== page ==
which are with slums and out of this 48 GN divisions we have come across
10 GN divisions whose majority live in slums. Therefore as the first
step we hope to upgrade the living conditions in terms of sanitary
needs, water and shelter facilities which are the most important aspects
that we see as to upgrade the living standards of people. This is not a
project which grants money but grant loans for them considering their
income levels and they can use the money to modify their houses and
improve relevant facilities. The main idea behind granting loans for
them is due to their poor livelihood conditions, as none of the banks
are willing to offer loans.
Therefore, with this initiative they get the opportunity to apply for
a loan. However, the other important factor is that we help them form
small groups and we grant them funding to roll up within that group
while they are influenced to save money every week, This will operate as
a small bank which they have created on their own. With time their
savings become larger and therefore, they can apply for loans according
to their requirements in day-to-day lives. That was the concept that we
adopted one year back and there’s quite a good response from the
communities. Today there is a large number of women groups who obtain
money from the women’s bank and it is becoming larger day by day,” he
Kalawadhi, is the treasurer of the women’s bank for the slum
upgrading project in Kuda East which is a primary branch in Batticaloa.
“With this slum upgrading project which was initiated by the UN Habitat,
our lives have changed significantly. Earlier, none of the State or
private banks provided us any loans even for very small amounts since we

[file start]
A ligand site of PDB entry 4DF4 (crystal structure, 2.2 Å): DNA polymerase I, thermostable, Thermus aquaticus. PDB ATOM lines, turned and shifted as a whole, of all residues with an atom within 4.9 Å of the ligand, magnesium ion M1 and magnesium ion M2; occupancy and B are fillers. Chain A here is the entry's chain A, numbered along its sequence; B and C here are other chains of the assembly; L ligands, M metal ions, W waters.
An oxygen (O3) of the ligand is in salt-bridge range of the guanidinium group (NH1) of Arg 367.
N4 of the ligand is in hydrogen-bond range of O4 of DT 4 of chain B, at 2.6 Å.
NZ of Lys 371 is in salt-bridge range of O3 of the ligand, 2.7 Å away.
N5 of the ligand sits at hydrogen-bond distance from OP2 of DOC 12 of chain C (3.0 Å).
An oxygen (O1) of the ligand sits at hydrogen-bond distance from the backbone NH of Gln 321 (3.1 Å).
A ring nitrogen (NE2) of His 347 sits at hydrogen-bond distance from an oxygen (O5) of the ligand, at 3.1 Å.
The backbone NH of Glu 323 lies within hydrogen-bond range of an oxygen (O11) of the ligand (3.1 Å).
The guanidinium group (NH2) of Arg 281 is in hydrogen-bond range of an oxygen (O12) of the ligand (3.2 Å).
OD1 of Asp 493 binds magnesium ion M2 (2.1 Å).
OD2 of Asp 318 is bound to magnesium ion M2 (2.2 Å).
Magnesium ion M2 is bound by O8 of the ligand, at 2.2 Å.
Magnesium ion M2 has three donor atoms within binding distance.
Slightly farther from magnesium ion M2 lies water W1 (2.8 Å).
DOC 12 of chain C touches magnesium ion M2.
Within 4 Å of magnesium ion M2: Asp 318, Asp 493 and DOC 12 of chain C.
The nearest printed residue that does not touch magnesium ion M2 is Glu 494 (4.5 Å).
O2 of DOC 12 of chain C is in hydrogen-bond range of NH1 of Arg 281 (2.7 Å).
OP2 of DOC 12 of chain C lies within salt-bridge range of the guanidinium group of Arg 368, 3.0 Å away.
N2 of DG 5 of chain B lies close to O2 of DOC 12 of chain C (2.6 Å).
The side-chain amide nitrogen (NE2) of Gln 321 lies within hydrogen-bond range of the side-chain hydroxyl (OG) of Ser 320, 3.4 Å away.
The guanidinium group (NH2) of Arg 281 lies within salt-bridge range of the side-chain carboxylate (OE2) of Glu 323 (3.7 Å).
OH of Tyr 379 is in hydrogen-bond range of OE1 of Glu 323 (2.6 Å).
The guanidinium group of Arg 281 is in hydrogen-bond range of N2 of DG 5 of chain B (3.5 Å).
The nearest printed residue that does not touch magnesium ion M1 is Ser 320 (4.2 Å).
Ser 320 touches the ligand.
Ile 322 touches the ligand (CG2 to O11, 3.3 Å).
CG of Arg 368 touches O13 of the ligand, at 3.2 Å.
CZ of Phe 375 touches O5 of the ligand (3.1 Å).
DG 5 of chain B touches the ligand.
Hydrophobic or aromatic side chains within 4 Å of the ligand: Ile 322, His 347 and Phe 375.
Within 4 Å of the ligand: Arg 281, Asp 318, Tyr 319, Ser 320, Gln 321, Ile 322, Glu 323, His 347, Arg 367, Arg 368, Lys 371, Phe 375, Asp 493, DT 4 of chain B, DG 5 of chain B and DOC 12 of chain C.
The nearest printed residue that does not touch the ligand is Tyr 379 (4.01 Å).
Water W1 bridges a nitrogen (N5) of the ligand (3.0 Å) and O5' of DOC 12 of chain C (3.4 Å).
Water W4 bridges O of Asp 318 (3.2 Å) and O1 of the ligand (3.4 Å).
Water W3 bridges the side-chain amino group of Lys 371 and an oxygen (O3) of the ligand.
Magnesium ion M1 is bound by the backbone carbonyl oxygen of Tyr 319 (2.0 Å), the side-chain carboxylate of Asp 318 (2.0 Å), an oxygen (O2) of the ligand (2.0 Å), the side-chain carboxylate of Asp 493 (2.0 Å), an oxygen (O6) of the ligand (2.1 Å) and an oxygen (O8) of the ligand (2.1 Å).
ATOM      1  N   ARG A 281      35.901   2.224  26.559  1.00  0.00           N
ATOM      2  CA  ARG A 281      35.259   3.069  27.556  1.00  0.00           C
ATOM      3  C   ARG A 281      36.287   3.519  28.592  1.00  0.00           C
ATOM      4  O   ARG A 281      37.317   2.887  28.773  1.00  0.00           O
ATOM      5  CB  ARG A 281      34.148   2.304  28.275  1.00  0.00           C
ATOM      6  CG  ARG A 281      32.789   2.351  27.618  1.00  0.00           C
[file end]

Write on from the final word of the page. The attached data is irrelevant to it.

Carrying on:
failed to submit any required documents. However, with this new concept
we too could find a solution within ourselves and our communities to
solve our financial issues,” a happy Kalawadhi said.
Re-design of the multi-purpose green belt had been another important
project on ‘Climate resilient action plans for Coastal urban areas in
Sri Lanka’ (CCSL) conducted by UN Habitat. This project is aimed to
develop five Climate Resilient Adaptation strategies and supporting
Action Plans (CRASSAP) in BMC areas.
“It was understood that the presence of green network can
significantly reduce the vulnerabilities of the local communities to the
impacts of the natural disasters exacerbated by climate change. The
project concept and the need of green network for Batticaloa were
evolved by the opinion of local stakeholder during a previous project
titled ‘City Development Strategies to respond climate change in coastal
urban areas of Sri Lanka’, undertaken by UN-Habitat, Sri Lanka in
partnership with University of Moratuwa in 2010. Owing to the importance
of the coastal areas, it was decided to re-design the green belt of the
12km coastal belt. After reviewing the present vegetation pattern in the
area, the re-design of the multipurpose green belt action plan initiates
its activities adhering to the design considerations of resilience to
multi-disaster situations, facilitate the community activities through
spatial re-arrangements, enhance the biodiversity of coastal
eco-systems, protect the coastal beaches and other geo-morphological
forms from sudden wind and wave processes, strengthen the economic
benefit transfers to local community.
Re-design of the multi-purpose green belt, CRASSAP is based on a
series of rapid assessments including Plant inventory of coastal belt,
Land cover mapping, activity survey and a comprehensive local
stakeholder consultation process. As per the findings of baseline
studies, the coastal belt of the area is predominated by planted green
There were some stretches without green belts while some other
stretches were with recently disturbed vegetation after tsunami (2004)
and flood (2010/11). Need of re-designing of the green belt was well
recognised by local stakeholders, and in order to initiate five sites at
the 12 km stretch were selected to undertake pilot projects. The project
has prepared five action plans with detailed designing of the green belt
for Poonachchimunai, Kallady, Thiruchchendur, Dutch Bar and Navallady
areas,” Dr. Fahmy said.